Can professional sports do more than politics to save the planet?

by Amanda Little, via,

As the San Francisco Giants celebrate their 2010 World Series triumph, they’re quietly coveting another, humbler feat — one that’s perhaps no less historic in the long run. The Giants are one of the greenest teams in professional sports, and they’re proving that sustainable practices fatten the bottom line even as they ease the burdens on the planet.

Their stadium, AT&T Park, which accommodates about 45,000 fans, runs its scoreboard on solar power, recycles and composts nearly 50 percent of its waste, sources eco-friendly napkins, containers, utensils, toilet paper, and the like, and has enough efficiency features to cut the stadium’s annual energy and water bills in half. That amounts to huge savings, given that stadiums can consume as much energy as small cities.

The Giants are on the front end of a trend that’s quickly gaining traction in Major League Baseball and the NFL and NBA. Teams are stepping up recycling and efficiency in their facilities, attracting lucrative corporate sponsorships with green messaging, and raising consciousness among fans. If the trend continues to build in the next two years, we may find that games do more to push environmental progress in the U.S. than politics.

Especially now, given the acrimony in Washington, professional sports may have a broader and more profound influence than any other single entity on American mindsets, slicing through socioeconomic and political divides. “More than 150 million Americans — half our population — regularly follow professional sports,” Allen Hershkowitz, senior scientist at the Natural Resources Defense Council (NRDC), told me. Hershkowitz founded the NRDC project, a pro-bono consultancy that advises teams and leagues on sustainable strategies.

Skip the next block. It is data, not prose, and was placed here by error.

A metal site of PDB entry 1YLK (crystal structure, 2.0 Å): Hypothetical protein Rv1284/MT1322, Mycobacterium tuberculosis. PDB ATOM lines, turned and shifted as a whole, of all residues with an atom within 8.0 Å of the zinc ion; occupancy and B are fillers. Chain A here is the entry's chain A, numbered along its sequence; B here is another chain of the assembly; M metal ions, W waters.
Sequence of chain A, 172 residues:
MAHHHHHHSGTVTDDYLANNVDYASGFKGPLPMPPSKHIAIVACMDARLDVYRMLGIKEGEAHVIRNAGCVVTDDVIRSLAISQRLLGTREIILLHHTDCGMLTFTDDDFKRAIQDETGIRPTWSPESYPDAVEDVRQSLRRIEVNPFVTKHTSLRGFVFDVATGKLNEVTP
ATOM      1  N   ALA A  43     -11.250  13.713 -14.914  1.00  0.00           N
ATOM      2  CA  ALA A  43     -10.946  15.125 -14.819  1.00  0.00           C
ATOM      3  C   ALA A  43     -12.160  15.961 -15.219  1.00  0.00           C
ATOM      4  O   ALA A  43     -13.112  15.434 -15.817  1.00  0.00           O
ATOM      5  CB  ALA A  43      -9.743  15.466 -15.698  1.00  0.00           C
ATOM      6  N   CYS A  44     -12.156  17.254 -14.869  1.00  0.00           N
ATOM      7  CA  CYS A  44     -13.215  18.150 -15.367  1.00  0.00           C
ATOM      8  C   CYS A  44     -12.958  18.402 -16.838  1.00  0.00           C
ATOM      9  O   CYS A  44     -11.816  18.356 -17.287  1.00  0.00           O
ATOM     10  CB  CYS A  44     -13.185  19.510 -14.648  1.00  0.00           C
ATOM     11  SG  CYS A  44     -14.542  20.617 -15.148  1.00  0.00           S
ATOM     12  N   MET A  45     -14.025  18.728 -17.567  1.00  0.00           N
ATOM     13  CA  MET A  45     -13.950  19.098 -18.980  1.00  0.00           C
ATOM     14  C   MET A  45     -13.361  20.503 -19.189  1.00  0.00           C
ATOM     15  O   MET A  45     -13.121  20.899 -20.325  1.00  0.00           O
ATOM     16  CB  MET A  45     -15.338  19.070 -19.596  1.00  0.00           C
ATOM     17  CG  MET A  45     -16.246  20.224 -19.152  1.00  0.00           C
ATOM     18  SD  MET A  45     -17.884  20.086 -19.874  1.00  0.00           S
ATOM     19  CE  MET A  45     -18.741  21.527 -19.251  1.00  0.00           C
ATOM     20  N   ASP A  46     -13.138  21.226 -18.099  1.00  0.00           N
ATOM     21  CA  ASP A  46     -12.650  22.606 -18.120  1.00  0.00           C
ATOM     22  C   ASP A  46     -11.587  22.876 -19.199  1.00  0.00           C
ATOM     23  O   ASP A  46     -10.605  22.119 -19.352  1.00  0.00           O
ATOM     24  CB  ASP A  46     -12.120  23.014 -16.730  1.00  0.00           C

For nearly a century, professional sports have galvanized social movements and ginned up American patriotism. Baseball, for instance, desegregated a decade before the nation did, helping catalyze the civil rights movement. Women’s basketball and softball leagues were organized before women had the right to vote.

Today environmental advocacy is getting big play in ballparks, even though it’s facing crippling barriers in the Beltway. During the playoffs and throughout the World Series, Robert Redford loomed large on Jumbotrons. “The coming decade may be our last chance to head off environmental crises like global warming,” he intoned between innings in a public service announcement for the NRDC. “We can choose a different future. But we’ve got to do it quickly. And each of us must play a part.”

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